Gerald Poyo and other noted borderlands historians track the changes and continuities within Tejano communities during the years in which Texas passed from Spain to Mexico to the Republic of Texas and finally to the United States.
A century before the arrival of Stephen F. Austin's colonists, Spanish settlers from Mexico were putting down roots in Texas. From San Antonio de Bexar and La Bahia (Goliad) northeastward to Los Adaes and later Nacogdoches, they formed communities that evolved their own distinct "Tejano" identity.
In Tejano Journey, 1770-1850, Gerald Poyo and other noted borderlands historians track the changes and continuities within Tejano communities during the years in which Texas passed from Spain to Mexico to the Republic of Texas and finally to the United States. The authors show how a complex process of accommodation and resistance—marked at different periods by Tejano insurrections, efforts to work within the political and legal systems, and isolation from the mainstream—characterized these years of changing sovereignty.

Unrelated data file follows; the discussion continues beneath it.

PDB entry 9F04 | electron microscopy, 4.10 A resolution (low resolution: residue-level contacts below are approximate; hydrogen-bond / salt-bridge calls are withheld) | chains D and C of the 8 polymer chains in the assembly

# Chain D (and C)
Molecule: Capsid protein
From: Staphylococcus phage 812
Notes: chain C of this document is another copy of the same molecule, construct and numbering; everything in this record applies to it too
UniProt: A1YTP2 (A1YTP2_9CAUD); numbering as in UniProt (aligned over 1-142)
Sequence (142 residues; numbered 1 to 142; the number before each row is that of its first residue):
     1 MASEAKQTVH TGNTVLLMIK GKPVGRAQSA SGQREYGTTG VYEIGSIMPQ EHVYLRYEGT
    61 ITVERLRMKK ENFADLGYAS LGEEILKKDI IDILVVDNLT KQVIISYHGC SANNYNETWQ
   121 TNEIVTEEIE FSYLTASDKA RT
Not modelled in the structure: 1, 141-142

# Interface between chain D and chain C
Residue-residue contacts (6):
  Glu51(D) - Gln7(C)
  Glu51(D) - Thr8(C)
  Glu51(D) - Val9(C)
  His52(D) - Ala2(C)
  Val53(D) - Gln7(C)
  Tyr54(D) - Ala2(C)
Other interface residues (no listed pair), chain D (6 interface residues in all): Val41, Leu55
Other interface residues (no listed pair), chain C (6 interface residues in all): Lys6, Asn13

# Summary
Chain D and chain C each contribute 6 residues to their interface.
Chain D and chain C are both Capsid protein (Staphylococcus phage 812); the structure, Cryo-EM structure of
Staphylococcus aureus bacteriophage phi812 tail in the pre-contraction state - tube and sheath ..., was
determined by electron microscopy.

While interest in Spanish and Mexican borderlands history has grown tremendously in recent years, the story has never been fully told from the Tejano perspective. This book complements and continues the history begun in Tejano Origins in Eighteenth-Century San Antonio, which Gerald E. Poyo edited with Gilberto M. Hinojosa.
Second Place, 1996 Presidio La Bahia Award, Sons of the Republic of Texas
- Introduction, by Gerald E. Poyo
- One. Community and Autonomy, by Gerald E. Poyo
- Two. Rebellion on the Frontier, by Jesús F. de la Teja
- Three. Under the Mexican Flag, by Andrés Tijerina
- Four. Efficient in the Cause, by Stephen L. Hardin
- Five. Between Two Worlds, by Timothy M. Matovina
- Six. The Córdova Revolt, by Paul D. Lack
- Seven. Finding Their Way, by Ana Carolina Castillo Crimm
- Conclusion, by Gerald E. Poyo